Sen. Janet Nguyen (R) was the star of last weekend’s California GOP convention because she was forcibly removed from the floor of the Senate on Feb. 23 for criticizing the late Sen. Tom Hayden (D), who was honored by his former colleagues two days before.
The Los Angeles Times reported people at the Republican gathering wore “I Stand with Janet” stickers. A video was played during the convention that told the story of Nguyen and her family’s escape from Vietnam.
She received a standing ovation when she led the Pledge of Allegiance at the convention.
Nguyen said she was speaking for her family and thousands of other Vietnamese refugees who had fled the communist regime that took over South Vietnam after the fall of Saigon in 1975.
“I refused to be silenced or have my #FreedomofSpeech infringed when speaking out for those who are victims of tyrannical regimes!” Nguyen tweeted shortly after she was hauled out of the Senate.
“Extremely grateful for the support for my #1stAmendment right to speak for the memory of those who fled persecution after the Vietnam War,” she added in another tweet that day.
It has been four decades since Tom Hayden protested America’s role in the Vietnam War. Nguyen wrote in an Orange County Register column that she wanted to provide the Legislature with a different perspective of Hayden’s “support for the communist North Vietnamese government.”
It’s an issue that is very personal to Nguyen.
She and her family were among those who fled the persecution of the communist regime from Hanoi.
Nguyen was born in Saigon on May 1, 1976, about a year after the fall of Saigon in April 1975. Her father and uncle had served in the South Vietnamese Army.
After the war, “my uncle was executed by the communists and my father was sought for a ‘re-education camp,’” Nguyen wrote in the op-ed column, which was published two days after her removal from the Senate floor.
As a result, her family, along with millions of other refugees, became so-called “boat people” to escape the communist regime from North Vietnam. Nguyen and her family survived crossing the South Asia Sea on a 10-meter boat and eventually arrived in California in 1981.
“It was in the interest of representing the residents of the 34th district, home to the largest community of Vietnamese outside of Vietnam, that I felt compelled to tell my colleagues what Sen. Hayden’s support of the communist regime meant to the Vietnamese-American community,” Nguyen wrote in her op-ed.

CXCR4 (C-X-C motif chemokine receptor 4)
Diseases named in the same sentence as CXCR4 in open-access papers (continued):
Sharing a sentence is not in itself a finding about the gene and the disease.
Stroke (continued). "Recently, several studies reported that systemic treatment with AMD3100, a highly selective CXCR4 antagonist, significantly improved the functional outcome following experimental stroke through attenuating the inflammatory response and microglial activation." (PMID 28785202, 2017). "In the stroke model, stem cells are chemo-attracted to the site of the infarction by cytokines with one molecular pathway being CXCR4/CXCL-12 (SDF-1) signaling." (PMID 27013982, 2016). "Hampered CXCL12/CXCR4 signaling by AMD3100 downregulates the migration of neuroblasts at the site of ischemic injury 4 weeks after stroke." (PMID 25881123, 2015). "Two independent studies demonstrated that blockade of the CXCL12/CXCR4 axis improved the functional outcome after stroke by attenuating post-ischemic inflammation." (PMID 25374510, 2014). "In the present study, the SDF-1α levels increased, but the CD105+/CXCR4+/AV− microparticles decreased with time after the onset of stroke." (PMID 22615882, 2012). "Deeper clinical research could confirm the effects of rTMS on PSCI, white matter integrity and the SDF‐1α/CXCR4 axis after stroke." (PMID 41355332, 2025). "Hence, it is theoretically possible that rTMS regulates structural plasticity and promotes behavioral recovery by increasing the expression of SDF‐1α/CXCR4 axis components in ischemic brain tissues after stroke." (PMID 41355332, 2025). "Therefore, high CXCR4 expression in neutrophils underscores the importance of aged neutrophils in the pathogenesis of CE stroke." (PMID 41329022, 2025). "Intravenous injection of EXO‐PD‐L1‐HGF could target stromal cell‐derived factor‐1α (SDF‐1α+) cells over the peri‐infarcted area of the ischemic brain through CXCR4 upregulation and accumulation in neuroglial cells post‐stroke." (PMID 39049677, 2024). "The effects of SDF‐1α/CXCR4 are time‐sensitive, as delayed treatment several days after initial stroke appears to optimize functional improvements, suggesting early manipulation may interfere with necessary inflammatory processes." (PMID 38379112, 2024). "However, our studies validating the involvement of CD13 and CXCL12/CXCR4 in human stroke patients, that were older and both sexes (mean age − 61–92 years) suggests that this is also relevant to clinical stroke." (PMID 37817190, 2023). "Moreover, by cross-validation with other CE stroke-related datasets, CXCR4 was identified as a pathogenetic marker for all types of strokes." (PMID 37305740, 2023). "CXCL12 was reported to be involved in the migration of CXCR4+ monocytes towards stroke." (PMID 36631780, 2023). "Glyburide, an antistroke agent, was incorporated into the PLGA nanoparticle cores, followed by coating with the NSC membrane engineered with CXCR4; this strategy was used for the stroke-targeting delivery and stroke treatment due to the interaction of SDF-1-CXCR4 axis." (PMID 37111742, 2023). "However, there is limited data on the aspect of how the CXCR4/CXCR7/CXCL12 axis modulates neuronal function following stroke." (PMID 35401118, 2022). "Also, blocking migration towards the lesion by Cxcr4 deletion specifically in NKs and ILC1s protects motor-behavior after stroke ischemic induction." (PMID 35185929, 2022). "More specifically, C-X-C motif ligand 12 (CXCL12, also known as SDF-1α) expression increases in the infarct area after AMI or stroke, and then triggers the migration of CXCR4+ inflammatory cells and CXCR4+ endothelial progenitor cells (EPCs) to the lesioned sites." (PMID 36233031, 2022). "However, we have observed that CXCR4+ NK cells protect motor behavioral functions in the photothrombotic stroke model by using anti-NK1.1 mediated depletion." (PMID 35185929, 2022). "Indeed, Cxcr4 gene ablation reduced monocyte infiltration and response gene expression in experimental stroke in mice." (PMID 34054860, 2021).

Mike Madrid, a GOP strategist, told the Los Angeles Times that the decision to walk Nguyen off the Senate floor was a huge tactical blunder. He said the GOP can use what the Democrats did to Nguyen to change the narrative about the Republican Party’s stand on immigration, refugees, and women.
“It’s an extremely strong, galvanizing moment for the party, and obviously she’s the focal point. It’s big for both of them,” said Madrid. “It’s also an opportunity to reframe what’s happening in the party — this is an immigrant, this is a refugee, this is a woman of color who was clearly put down here.”
California Republican Party Chairman Jim Brulte took immediate advantage of the political opening the same day Nguyen was led off the Senate floor.
“As a former member and leader in the California State Senate I’m disgusted by the silencing of Senator Janet Nguyen on the Senate floor today,” Brulte said in a statement. “Janet’s personal story about fleeing persecution parallels the stories of many in her community and she stood on the floor to give voice to not just her district, but also the tens of thousands who have fled oppression. The Democratic leadership should be ashamed of their actions.”
Democrats were quick to refresh Republican memories about Sen. Elizabeth Warren (D) being shut down on the floor of the U.S. Senate when she criticized Sen. Jeff Sessions, who is now the nation’s attorney general.
But Democratic strategist Steve Maviglio admitted he had to agree with Brulte. It was a damaging unforced error.
“It was a boneheaded move,” Maviglio told the Los Angeles Times. “Republicans are doing a good job trying to make her a martyr. If I were them, I would be doing the same thing.”
It was the Senate’s presiding officer of the day, Sen. Ricardo Lara (D), who instructed the sergeants at arms to escort Nguyen from the floor. He later apologized. And Senate President Pro Tem Kevin de Leon (D) promised an investigation.
But that was not good enough for Sen. Nguyen.
“I am deeply disappointed with the majority party leadership’s actions because they didn’t just silence my voice, they silenced the voices of the more than 930,000 residents I represent,” Nguyen wrote. “In Vietnam to this day, free speech does not exist and on Thursday, I caught a glimpse of what that must be like.”